RIO DE JANEIRO, BRAZIL – What started out as a journey of six boxers — five males and one female —that began in Qian’an, China and continued all the way to Astana, Kazakhstan saw the Olympic hopefuls pared down to two — Rogen Ladon and Charly Suarez.
Now those two boxers, after undergoing one-month training in the Las Vegas, Nevada, United States of America, planed in to Rio-Antonio Carlos Jobim International Airport for the final leg of that long journey… the 2016 Rio De Janeiro Olympics.
The two arrived with coach Nolito “Boy” Velasco with medal ambitions in their eyes.
Philippine Olympic Committee First Vice President and Rio chef-de-mission Jose Romasanta, said he could not understand why there’s only one coach to handle the two boxers in this Games that will run from Aug. 5 to 21. Romasanta made repeated pleas for an additional coach but it was denied. As a result, Romasanta and mission doctor
Dr. Ferdinand Brawner will help out in the Philippines’ corner.
Romasanta is also concerned who would serve as cutman for the Filipino boxers – if needed. He joined the boxing team for lunch Thursday and offered the services of the Philippine team physican, Dr. Ferdinand Brawner, as cutman.
“With no head gears, there’s the possibility for any of our boxers to suffer a cut, considering that they have to fight as many as six bouts to get to the finals. I don’t think our coach, being alone, can perform both duties during the fight,” said Romasanta.
Despite the lack of an extra coach in the boxers’ corner, both Ladon and Suarez were in very high spirits.
“Go tayo for gold,” declared Ladon, the 22-year old boxer from Bago City, Negros Occidental. The Philippines is in the midst of a 20-year medal slump with the last medal coming from boxing when Mansueto “Onyok” Velasco brought home a silver from the 1996 Atlanta Summer Games. Onyok’s older brother Roel, also is an Olympic medalist having brought home bronze from the boxing competition of the 1992 Barcelona games.
“Boxing has always been a medal hope in the Olympics for our country,” said “Pangarap ko talaga maka-abot and lumaban sa Olympics,” shared Ladon. “Sino ba may ayaw?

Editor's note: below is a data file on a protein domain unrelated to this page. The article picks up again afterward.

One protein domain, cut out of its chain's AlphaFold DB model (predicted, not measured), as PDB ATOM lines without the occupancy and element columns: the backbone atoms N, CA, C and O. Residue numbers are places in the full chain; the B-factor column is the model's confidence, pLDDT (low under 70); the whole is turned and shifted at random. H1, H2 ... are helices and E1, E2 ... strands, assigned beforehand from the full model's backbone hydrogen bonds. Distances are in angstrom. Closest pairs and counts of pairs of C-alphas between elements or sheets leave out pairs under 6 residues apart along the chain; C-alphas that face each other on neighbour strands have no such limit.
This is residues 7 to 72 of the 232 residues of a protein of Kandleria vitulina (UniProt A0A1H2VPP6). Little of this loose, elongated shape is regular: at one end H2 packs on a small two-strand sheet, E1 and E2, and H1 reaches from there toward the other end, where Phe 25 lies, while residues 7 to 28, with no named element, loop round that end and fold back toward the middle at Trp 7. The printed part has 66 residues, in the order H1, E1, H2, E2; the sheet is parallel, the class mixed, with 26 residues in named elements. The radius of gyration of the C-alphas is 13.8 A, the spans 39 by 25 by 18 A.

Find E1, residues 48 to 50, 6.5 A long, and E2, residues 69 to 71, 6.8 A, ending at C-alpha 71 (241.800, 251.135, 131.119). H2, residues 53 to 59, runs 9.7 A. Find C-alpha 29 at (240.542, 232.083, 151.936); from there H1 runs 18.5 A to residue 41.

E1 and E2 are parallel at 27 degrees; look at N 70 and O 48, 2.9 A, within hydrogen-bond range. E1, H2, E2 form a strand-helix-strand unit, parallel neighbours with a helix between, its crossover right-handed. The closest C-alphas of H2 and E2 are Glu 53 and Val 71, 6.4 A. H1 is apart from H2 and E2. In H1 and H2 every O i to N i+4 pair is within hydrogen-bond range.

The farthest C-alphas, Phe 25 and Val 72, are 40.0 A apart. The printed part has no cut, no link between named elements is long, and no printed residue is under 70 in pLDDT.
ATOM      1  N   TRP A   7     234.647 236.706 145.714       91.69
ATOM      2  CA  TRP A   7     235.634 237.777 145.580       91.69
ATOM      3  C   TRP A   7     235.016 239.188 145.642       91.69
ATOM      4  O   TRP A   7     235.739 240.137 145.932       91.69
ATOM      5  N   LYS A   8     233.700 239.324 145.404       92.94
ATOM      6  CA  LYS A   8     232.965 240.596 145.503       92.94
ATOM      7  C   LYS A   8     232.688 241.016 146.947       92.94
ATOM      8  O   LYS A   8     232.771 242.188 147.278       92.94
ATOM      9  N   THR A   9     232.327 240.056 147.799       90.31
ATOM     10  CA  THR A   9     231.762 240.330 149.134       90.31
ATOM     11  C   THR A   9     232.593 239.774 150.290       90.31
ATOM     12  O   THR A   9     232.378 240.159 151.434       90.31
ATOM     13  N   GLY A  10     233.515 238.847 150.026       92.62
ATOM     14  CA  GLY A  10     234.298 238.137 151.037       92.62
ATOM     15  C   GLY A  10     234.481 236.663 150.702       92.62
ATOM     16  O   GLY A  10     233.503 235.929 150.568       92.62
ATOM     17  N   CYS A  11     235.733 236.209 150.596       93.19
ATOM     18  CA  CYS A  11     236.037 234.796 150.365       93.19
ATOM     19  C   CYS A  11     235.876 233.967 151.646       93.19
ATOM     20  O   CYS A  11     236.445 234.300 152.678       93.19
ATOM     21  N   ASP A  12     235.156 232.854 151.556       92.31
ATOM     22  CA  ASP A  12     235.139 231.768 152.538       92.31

“We will try our best and take it day-to-day and step by step,” chimed in Suarez, who will turn 28 on Aug. 14. If he gets the breaks, the bible-preaching native of Sawata in Davao del Norte will be fighting in the semifinals of the 60 kg weight class on his birthday, assured of a bronze.
Suarez is a two-time gold medalist in the Southeast Asian Games (2009 in Laos and 2011 in Jakarta) and silver medalist in the 2014 Incheon Asian Games.
“I think this my best chance to win a medal in the Olympics,” he said, adding that he was very satisfied with the training he and Ladon went through in Las Vegas and Washington.
Under the Philippine Incentives Act, a gold medal in the Olympics is worth P10 million in cash incentives, a silver medal P5 million and a bronze P2 million.
“Additional motivation yun,” said Ladon who was quick to point out that making the country proud was the paramount goal. “Aanhin mo yung ikaw lang ang masaya kung kaya mo naman paligayahin lahat?"
With the arrival of the two boxers, only three members of the Philippine team haven't checked in here. They are hurdler Eric Cray who will fly in from Houston, marathoner Mary Joy Tabal who will come in from Japan and golfer Miguel Tabuena, still in Thailand competing in the King’s Cup.
The seven Pinoy athletes who are in Rio since last Sunday are just making sure that stay in tip-top shape – from swimmers Jasmine Alkhaldi and Jessie King Lacuna, weightlfters Hidilyn Diaz and Nestor Colonia, taekwondo’s Kirstie Elaine Alora, long jumper Marestella Torres-Sunang and table tennis’ Ian Lariba, the flag bearer.
Looking over the athletes here in Rio are Philippine Olympic Committee officials Col. Jeff Tamayo and Julian Camacho, and administrative offers Liza Ner of the POC and Merly Ibay of the Philippine Sports Commission.
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